Representative of a range of business entities and concerns, from corporate and governmental to private, public and not-for-profit, our sponsors provide the encouragement and assistance that helps HPSN deliver simulation-based learning and networking opportunities to the worldwide healthcare community. This year’s Human Patient Simulation Network Annual Conference (HPSN World 2017) provides several sponsorship opportunities to not only generate increased awareness for your products and services, but it also communicates a strong commitment to the guiding principles behind healthcare simulation.

Exhibitor Benefits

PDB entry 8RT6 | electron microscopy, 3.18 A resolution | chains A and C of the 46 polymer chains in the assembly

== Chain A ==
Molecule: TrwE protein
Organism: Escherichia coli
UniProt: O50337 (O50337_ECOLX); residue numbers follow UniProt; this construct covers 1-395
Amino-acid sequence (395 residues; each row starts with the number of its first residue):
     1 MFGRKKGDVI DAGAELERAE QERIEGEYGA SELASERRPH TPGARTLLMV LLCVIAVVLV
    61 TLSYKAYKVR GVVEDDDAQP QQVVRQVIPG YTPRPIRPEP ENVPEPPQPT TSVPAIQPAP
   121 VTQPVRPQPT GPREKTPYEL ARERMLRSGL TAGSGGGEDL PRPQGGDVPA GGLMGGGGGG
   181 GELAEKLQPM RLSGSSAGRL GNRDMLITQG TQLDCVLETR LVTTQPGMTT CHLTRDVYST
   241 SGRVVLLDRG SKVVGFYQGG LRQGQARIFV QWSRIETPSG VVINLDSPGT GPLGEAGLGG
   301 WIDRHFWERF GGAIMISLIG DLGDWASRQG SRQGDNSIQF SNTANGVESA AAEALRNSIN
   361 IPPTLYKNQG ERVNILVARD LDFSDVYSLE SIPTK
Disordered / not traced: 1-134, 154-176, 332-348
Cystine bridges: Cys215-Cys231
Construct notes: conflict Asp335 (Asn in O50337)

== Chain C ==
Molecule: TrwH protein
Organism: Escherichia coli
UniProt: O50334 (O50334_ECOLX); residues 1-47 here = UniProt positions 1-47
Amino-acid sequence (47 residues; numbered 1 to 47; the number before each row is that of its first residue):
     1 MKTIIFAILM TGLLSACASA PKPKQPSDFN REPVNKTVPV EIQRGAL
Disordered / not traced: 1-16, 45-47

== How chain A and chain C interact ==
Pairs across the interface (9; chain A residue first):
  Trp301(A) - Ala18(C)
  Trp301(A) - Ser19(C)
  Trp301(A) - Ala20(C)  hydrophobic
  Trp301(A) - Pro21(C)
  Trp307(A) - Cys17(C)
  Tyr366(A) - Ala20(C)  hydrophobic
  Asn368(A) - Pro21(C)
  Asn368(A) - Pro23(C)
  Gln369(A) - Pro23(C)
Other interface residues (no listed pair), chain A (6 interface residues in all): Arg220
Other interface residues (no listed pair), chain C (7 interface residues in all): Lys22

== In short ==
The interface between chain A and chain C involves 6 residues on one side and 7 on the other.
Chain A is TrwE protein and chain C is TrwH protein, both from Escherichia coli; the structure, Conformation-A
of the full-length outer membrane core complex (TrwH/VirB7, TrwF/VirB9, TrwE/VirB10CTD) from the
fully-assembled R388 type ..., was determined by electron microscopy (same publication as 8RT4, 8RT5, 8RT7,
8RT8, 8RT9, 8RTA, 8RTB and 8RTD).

Exhibiting at an HPSN World 2017 event will speak volumes to attendees, customers and potential investors about your company’s dedication to supporting simulation-based medical education for improving patient care. HPSN World 2017 offers tiered sponsorship opportunities to suit any budget. Contact us for details on Sponsorship Bundles to maximize the exposure of your brand.

Access to more than 700 potential customers
Dedicated exhibit times
Daily traffic-boosting events

Contact: Sylva Sochor        Email: sylva.sochor@cae.com        Tel: (941) 536-2845        Fax: (941) 377-5532        Attn: HPSN 2017 Convention EXHIBITS